Carl A. Grant Scholars Lecture: How Student Voice Revived My Scholarship & Soul
February 24, 2023, 12:00 to 1:30 p.m.
259 Educational Sciences
Associate Professor, Combined Program in Education and Sociology, University of Michigan
Advanced registration is appreciated: https://uwmadison.zoom.us/meeting/register/tJYvcu6srzkoH91WDablAGez5YnhYgFFLP1K
How Student Voice Revived My Scholarship & Soul: Student Meaning Making around the Relevance of Mathematics, Race, and Belonging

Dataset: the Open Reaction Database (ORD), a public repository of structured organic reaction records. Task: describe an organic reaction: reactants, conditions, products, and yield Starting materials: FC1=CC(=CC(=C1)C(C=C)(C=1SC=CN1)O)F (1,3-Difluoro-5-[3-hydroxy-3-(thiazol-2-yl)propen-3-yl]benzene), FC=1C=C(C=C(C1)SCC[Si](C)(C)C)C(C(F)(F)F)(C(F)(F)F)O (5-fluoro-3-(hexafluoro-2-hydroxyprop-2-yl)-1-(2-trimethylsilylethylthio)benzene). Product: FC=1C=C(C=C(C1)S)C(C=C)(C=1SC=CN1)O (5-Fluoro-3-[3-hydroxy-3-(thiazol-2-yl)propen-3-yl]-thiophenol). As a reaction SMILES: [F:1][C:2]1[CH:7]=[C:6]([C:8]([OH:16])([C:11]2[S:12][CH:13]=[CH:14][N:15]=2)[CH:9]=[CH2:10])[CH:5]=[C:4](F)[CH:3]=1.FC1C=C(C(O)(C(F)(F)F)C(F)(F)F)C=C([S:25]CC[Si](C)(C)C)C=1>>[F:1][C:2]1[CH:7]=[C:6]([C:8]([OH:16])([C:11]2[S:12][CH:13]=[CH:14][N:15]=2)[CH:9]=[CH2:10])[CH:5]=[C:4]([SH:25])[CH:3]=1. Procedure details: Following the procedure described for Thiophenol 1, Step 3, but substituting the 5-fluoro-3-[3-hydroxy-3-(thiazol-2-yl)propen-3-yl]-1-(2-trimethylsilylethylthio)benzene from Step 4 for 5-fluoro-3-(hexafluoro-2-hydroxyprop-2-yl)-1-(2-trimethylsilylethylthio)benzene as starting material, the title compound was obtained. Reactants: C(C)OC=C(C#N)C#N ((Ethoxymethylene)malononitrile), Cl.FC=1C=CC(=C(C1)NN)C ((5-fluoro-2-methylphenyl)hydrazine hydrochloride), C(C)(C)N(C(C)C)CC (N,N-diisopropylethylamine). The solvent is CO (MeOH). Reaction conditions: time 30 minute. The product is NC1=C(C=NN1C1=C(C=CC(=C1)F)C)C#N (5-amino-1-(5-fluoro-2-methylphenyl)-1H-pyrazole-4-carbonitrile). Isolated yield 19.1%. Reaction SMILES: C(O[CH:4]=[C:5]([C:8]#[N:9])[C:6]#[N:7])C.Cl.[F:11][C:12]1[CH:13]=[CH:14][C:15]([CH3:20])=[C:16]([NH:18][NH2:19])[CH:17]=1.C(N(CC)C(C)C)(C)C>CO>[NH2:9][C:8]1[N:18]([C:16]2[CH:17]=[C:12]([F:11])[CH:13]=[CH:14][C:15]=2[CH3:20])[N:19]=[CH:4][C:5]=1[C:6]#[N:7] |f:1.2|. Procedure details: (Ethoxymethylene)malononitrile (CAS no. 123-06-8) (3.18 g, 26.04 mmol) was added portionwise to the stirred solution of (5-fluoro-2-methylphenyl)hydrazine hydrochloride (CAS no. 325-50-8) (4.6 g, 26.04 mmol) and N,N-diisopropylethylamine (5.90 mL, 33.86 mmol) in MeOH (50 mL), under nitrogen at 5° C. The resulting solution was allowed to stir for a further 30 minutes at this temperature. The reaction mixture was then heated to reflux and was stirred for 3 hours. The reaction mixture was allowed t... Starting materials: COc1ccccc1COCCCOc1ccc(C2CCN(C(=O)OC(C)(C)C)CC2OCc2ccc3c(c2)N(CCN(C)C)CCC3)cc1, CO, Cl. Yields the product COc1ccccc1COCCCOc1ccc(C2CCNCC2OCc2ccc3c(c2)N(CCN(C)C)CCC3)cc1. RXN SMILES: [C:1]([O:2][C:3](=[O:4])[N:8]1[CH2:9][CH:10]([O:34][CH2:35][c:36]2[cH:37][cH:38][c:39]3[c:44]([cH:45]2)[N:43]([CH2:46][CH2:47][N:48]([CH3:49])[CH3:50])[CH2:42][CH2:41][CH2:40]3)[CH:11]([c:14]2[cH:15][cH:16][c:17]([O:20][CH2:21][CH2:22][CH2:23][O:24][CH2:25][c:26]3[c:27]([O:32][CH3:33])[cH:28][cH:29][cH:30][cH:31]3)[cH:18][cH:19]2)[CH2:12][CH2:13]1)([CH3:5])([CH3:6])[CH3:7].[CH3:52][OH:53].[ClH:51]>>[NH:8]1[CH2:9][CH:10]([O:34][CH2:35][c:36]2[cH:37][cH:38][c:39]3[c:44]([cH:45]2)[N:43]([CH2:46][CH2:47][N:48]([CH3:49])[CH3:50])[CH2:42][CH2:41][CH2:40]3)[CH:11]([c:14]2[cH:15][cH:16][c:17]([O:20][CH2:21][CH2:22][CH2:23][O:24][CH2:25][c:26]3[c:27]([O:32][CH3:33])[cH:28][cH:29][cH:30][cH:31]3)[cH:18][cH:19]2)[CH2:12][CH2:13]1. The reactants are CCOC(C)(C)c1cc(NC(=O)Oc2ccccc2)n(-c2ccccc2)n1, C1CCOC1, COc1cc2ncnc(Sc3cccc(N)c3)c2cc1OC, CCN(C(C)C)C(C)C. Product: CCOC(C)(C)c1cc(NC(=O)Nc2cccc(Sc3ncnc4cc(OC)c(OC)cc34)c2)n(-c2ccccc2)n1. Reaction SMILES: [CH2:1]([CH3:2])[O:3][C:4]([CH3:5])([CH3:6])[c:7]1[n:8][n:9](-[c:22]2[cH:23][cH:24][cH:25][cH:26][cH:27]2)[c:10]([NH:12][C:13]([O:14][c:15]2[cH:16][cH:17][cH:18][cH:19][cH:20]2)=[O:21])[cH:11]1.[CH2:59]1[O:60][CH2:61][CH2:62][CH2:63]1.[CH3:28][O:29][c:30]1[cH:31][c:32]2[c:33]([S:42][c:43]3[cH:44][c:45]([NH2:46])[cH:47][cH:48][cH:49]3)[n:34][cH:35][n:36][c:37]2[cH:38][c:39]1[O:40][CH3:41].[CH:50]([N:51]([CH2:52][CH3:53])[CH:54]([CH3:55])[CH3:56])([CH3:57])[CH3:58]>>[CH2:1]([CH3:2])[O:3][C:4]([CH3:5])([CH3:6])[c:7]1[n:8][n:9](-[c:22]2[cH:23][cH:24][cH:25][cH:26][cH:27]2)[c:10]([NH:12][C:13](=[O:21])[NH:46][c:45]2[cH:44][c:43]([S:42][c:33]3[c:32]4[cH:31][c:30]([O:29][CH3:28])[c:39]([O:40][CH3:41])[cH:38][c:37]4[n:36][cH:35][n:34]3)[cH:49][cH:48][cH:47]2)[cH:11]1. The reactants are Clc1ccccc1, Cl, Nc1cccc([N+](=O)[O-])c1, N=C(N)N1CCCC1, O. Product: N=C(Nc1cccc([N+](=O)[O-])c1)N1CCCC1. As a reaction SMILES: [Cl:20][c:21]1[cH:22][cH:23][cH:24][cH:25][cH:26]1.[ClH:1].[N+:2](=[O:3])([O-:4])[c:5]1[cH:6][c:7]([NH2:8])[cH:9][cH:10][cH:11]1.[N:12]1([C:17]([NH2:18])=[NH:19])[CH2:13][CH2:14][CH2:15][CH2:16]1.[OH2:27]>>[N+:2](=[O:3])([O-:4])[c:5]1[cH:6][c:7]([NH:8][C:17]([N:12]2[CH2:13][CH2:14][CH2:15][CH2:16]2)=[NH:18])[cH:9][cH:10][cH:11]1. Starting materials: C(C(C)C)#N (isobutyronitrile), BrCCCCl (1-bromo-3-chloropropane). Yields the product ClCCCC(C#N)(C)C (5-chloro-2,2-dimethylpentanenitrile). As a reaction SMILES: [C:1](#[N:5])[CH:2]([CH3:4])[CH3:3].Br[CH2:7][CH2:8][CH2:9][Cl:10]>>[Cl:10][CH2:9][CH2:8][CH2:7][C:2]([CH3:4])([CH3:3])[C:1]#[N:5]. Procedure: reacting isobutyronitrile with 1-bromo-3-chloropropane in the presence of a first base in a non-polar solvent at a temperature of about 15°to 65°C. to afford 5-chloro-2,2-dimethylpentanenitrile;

Trained in the positivist traditions of developmental and educational psychology, I’ve often struggled with how to cultivate “objective” research that honors the lived experiences of the Black and Brown children who filled the seats of my 8th grade math classroom in the Bronx, NY. The current talk spans the developmental progression of my research that has tried to navigate that divide. Further, I demonstrate how over time, honoring the power of student voice has helped me navigate this false dichotomy, “mix” multiple methods to expand and nuance the interplay between data and theory, and develop an arc of research that is as meaningful in schools and classrooms as it is in academic journals. Within these data Black and Brown students make meaning of their racialized experiences in their mathematics classrooms while I leverage those narratives to challenge assimilationist notions of mathematical value and belonging.